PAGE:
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The article explores the uses in anti-discrimination law of social neuroscience—a broad interdisciplinary field that draws on the insights of brain science, medicine, epidemiology, social psychology, behavioral economics, moral cognitive neuroscience and many other experimentally based disciplines. It discusses the promising uses of social neuroscience findings from all these subfields on such matters as the irrational biases of “fast” thinking processes in general, and implicit biases against “out” groups more specifically, as well as group conformity, the black sheep effect, and more. The article traces a few of the ways these insights can help inform anti-discrimination law in both particular cases and in reform of law-related policies, rules, structures and systems more generally. Social neuroscience, for example, exposes the typical fallacy of demanding proof of intentional discrimination in most cases, and exposes the problems in using other doctrines that make discrimination and retaliation claims unduly hard to prove. Social neuroscience findings about the social pain of exclusion and the ongoing physical and social harm of discrimination further show that the damages caused by illegal discrimination are far greater than the restitution courts typically impose on respondents. Finally, social neuroscience and other science-related disciplines, in consilience with political theory, philosophy, and legal history and theory, support the recognition of a broader human right to “act differently,” subject to the rights of others not to encounter harm.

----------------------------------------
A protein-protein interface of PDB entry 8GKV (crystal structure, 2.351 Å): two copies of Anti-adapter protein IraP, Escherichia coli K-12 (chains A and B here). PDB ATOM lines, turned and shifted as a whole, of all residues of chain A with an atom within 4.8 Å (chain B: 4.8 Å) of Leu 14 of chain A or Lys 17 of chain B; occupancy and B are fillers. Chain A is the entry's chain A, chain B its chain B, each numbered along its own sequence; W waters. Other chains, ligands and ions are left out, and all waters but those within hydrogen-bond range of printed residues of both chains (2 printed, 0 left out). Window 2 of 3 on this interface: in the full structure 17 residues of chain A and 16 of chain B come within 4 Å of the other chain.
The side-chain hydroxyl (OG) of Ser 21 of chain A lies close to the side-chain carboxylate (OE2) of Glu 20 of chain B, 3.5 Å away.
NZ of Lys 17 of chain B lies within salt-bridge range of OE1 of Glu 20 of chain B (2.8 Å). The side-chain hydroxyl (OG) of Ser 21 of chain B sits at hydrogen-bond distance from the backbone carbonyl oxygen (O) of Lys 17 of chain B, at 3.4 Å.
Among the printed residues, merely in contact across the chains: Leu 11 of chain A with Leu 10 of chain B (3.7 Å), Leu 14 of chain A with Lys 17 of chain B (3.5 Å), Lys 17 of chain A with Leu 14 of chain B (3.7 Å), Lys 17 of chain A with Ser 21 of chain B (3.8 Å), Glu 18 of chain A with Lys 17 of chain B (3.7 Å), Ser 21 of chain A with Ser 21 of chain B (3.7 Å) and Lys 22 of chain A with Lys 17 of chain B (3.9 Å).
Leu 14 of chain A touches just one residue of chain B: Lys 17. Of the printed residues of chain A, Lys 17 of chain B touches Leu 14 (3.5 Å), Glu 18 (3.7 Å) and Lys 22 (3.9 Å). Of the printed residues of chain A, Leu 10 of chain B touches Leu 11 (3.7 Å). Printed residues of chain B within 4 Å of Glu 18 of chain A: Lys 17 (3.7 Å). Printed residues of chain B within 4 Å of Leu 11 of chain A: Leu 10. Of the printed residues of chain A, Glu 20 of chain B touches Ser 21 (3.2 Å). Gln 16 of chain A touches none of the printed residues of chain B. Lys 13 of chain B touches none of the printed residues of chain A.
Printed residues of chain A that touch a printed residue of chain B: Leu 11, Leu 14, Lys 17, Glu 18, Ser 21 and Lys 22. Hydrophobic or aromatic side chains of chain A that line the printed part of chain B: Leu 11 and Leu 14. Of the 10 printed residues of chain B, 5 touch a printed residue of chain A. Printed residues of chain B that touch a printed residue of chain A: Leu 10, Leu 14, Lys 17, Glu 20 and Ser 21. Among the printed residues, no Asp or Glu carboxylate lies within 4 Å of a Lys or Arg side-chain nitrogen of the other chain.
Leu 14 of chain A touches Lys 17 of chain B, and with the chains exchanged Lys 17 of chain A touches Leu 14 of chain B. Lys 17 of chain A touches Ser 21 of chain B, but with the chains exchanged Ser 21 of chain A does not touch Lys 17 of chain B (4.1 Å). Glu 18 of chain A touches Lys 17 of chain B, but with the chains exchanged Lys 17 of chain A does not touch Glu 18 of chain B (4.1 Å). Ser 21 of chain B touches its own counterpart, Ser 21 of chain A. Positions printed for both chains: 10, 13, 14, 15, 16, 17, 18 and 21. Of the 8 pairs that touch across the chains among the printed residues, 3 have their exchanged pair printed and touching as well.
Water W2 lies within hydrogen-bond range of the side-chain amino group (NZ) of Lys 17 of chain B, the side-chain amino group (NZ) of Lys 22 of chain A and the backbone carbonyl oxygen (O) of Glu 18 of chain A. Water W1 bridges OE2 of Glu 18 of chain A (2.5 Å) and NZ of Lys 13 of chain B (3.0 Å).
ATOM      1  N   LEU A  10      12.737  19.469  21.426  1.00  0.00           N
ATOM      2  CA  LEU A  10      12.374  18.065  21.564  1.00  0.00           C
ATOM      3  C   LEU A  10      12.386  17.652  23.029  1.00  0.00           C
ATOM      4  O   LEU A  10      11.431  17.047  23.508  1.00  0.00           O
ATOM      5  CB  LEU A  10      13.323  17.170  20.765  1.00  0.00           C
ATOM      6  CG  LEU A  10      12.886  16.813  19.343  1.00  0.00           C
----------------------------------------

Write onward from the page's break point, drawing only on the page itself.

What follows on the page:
Finally, this article examines the potential ethical pitfalls of using social neuroscience in the numerous ways proposed above. It concludes that neuroscience should not be used in individual cases to establish unconscious but “intentional” discrimination by particular individuals, and that social reform crusaders should be reflective about the potential irrationalities of their own biases and moral tastes as they go about attempting to transform law by drawing on their interpretations of brain-based science. Such reform campaigns will necessarily require invoking political process that depend on resorting to moral emotions, values, rhetoric, and potentially overly simplistic or reductionist glosses on more complex and qualified ideas. Thus even social crusaders who aim to make the world a better place must retain skepticism and an ethic of restraint in insisting on their viewpoints as to the arrangements that could leader to a more moral and less discriminatory world.



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